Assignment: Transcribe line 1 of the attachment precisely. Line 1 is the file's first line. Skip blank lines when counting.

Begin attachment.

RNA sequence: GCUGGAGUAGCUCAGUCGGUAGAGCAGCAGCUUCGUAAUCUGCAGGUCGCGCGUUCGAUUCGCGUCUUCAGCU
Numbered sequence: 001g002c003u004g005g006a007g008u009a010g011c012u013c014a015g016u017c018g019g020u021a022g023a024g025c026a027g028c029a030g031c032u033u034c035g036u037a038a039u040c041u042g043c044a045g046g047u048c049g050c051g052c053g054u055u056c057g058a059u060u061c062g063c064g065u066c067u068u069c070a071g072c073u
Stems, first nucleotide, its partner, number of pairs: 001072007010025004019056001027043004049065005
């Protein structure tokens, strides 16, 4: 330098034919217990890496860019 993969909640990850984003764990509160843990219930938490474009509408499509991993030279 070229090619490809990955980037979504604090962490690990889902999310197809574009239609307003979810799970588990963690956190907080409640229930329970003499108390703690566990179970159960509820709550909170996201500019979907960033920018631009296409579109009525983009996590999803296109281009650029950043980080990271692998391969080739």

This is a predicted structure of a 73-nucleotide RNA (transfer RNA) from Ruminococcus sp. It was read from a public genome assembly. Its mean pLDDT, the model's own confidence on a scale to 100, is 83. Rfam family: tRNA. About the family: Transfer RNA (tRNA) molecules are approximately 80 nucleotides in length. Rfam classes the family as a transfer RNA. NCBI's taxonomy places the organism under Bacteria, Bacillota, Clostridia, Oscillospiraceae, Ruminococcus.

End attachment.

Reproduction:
RNA sequence: GCUGGAGUAGCUCAGUCGGUAGAGCAGCAGCUUCGUAAUCUGCAGGUCGCGCGUUCGAUUCGCGUCUUCAGCU